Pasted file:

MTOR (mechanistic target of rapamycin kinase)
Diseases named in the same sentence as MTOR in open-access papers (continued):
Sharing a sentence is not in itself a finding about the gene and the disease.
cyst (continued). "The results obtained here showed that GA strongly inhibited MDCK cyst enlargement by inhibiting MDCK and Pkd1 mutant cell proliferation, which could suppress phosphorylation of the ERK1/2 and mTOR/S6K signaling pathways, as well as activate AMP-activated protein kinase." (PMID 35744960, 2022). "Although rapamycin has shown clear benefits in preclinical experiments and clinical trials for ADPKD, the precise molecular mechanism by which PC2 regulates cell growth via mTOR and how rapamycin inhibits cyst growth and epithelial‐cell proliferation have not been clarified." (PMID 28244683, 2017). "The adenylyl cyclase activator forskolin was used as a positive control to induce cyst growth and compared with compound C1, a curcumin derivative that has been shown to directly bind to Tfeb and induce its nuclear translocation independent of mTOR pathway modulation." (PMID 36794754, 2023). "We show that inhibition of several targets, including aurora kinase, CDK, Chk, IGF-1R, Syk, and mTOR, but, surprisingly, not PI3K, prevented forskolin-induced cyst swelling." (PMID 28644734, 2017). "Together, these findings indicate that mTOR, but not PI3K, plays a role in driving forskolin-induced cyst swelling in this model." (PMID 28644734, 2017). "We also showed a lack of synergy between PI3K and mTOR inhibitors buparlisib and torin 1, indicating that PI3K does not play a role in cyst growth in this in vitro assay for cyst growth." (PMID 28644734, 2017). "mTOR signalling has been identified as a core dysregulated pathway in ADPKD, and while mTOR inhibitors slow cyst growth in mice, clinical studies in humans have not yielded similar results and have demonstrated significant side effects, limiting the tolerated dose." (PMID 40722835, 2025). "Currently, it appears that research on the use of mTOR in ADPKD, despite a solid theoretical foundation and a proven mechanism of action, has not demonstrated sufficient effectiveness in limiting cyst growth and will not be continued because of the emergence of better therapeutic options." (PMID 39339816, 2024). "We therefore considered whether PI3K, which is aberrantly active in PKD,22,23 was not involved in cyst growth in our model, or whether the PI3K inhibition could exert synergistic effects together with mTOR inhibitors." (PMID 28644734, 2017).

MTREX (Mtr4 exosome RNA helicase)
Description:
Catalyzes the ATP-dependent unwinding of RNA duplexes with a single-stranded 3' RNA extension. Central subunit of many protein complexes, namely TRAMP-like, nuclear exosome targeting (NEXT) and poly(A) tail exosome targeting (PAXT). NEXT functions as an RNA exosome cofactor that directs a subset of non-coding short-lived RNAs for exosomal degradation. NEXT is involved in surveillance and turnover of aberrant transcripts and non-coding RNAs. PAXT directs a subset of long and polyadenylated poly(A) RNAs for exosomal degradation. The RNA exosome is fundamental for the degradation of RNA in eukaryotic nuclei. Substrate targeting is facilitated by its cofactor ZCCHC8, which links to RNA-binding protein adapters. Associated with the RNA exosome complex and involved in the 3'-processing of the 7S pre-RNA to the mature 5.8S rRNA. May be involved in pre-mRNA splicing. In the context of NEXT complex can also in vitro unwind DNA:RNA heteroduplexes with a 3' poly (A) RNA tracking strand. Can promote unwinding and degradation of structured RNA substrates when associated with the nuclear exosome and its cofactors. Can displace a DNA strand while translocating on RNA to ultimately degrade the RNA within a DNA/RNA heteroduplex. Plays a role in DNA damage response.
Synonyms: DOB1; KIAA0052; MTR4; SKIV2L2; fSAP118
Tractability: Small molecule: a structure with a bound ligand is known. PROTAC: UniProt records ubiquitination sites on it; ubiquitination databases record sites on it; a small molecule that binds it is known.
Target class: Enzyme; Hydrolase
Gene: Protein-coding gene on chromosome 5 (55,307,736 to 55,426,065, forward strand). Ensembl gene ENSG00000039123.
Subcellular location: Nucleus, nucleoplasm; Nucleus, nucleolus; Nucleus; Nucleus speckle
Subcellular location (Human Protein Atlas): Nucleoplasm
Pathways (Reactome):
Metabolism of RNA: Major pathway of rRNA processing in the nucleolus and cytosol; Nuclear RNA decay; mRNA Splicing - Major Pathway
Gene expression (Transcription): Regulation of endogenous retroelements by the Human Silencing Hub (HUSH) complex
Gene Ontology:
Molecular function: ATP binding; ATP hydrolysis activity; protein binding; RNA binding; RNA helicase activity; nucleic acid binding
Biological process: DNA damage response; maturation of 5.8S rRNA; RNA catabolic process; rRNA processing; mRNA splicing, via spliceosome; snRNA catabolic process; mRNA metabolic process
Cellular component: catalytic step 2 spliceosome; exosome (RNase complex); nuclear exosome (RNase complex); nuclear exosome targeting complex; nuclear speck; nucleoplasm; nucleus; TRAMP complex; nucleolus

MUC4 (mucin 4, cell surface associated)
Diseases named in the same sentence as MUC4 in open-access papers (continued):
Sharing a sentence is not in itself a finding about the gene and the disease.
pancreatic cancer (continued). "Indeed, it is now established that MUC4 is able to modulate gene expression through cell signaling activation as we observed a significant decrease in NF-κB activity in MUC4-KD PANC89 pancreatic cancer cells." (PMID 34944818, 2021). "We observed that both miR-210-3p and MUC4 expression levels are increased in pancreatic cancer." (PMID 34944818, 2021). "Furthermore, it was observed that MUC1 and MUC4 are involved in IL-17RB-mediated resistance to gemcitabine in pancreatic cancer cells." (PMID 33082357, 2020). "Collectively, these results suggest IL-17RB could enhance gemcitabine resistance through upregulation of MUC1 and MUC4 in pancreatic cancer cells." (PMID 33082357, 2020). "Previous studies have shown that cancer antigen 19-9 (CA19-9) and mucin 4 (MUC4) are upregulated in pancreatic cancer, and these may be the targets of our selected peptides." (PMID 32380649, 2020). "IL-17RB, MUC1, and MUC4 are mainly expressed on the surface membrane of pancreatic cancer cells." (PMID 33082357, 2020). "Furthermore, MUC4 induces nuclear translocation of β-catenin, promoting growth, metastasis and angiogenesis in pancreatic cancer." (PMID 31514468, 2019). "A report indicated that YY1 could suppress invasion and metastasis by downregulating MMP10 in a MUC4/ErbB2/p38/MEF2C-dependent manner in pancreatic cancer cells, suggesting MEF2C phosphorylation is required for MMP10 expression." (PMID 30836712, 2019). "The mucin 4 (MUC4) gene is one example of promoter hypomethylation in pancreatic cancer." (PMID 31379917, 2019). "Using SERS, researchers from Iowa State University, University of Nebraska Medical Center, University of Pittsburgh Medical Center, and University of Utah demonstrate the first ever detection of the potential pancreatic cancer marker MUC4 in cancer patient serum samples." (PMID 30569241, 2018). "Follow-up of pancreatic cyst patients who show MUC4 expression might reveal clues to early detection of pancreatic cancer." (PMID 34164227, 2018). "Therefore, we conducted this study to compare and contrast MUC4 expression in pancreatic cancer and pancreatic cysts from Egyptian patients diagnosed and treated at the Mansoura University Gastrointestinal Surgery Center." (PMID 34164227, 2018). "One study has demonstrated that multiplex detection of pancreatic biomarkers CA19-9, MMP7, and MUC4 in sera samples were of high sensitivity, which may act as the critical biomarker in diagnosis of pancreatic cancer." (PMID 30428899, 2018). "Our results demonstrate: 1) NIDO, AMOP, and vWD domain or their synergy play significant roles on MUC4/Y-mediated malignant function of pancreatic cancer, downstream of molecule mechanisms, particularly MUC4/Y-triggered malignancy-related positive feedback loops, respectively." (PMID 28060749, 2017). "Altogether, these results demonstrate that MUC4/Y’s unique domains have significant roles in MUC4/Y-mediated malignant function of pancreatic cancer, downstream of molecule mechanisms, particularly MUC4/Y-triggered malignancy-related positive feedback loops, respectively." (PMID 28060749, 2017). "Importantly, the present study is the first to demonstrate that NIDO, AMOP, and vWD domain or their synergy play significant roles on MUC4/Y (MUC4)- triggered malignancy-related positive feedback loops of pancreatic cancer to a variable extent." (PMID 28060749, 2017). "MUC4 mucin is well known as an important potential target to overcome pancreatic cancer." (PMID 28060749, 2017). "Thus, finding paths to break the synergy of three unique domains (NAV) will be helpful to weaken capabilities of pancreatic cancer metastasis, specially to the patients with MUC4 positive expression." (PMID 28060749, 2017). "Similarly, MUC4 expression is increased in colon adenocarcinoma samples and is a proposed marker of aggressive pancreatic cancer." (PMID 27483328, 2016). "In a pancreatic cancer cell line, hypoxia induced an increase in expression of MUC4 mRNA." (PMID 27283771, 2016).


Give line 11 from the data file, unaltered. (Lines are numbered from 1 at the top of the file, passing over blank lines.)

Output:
Gene: Protein-coding gene on chromosome 5 (55,307,736 to 55,426,065, forward strand). Ensembl gene ENSG00000039123.